U.S. Supreme Court
Chandler v. Fretag, 348 U.S. 3 (1954)
Chandler v. Fretag
Argued October 18, 1954
Decided November 8, 1954
348 U.S. 3
Petitioner was indicted for housebreaking and larceny, which was punishable by imprisonment for three to ten years. At his trial in a state court, he was advised orally for the first time that, because of three prior convictions for felonies, he would be tried also as an habitual criminal, and, if convicted, would be sentenced to life imprisonment. He asked for a continuance to enable him to obtain counsel on the habitual criminal accusation, but this was denied, and he was forced to stand trial immediately, and without counsel. He pleaded guilty to housebreaking and larceny, was convicted on both that charge and the habitual criminal accusation, and was sentenced to three years on the former charge and to life imprisonment on the latter.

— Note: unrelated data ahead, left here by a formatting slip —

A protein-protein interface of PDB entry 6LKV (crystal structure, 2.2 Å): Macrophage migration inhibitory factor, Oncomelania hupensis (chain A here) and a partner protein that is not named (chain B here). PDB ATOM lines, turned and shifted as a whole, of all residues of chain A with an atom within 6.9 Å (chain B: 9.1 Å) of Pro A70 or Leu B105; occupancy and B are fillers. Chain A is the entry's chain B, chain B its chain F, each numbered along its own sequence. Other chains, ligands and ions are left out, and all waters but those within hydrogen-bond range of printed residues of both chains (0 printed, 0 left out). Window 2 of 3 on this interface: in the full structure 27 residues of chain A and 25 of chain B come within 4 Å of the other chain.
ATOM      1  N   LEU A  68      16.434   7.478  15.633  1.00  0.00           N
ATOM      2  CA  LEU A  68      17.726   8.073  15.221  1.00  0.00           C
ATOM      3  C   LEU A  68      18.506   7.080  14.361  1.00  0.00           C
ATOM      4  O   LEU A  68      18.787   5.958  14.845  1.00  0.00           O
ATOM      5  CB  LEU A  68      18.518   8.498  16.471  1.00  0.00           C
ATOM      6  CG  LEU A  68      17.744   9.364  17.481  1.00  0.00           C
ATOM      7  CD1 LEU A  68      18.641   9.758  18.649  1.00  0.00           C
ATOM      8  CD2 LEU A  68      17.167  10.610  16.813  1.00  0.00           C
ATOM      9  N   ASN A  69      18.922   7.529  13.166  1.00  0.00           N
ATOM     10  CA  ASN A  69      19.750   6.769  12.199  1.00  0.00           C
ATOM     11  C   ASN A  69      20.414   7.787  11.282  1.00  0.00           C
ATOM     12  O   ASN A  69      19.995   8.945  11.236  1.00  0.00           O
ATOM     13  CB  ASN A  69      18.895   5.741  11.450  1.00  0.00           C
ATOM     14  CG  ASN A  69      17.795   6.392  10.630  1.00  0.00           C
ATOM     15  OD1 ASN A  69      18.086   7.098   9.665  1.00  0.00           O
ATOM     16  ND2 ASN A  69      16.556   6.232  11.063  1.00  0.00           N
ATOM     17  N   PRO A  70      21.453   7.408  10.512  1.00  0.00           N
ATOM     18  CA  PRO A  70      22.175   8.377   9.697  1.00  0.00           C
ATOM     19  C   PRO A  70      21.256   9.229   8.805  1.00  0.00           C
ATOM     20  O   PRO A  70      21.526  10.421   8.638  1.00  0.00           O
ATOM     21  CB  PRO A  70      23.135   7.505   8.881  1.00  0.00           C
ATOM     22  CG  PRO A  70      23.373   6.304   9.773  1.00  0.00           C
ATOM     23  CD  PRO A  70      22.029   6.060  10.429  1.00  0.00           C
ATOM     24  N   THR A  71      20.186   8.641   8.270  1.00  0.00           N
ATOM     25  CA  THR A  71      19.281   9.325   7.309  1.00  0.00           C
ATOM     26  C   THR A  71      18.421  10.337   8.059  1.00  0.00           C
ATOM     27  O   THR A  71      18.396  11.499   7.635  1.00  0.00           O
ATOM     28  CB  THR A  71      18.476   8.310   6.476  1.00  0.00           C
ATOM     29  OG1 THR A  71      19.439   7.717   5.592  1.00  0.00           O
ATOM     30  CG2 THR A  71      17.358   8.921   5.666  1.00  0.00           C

Held: by denying petitioner any opportunity to obtain counsel on the habitual criminal accusation, the trial court deprived him of the due process of law guaranteed by the Fourteenth Amendment. Pp. 348 U. S. 4-10.
(a) By waiving counsel on the housebreaking and larceny charge, petitioner did not waive any right to counsel on the habitual criminal accusation. Pp. 348 U. S. 6-9.
(b) Regardless of whether petitioner would have been entitled to have counsel appointed by the court, his right to be heard through his own counsel was unqualified. Betts v. Brady, 316 U. S. 455, distinguished. Pp. 348 U. S. 9-10.
After serving a sentence of three years for housebreaking and larceny, petitioner applied to a Tennessee Circuit Court for release on a writ of habeas corpus from a life sentence as an habitual criminal. This was denied, and the Supreme Court of Tennessee affirmed. This Court granted certiorari. 347 U.S. 933. Reversed, p. 348 U. S. 10. chanroblesvirtualawlibrary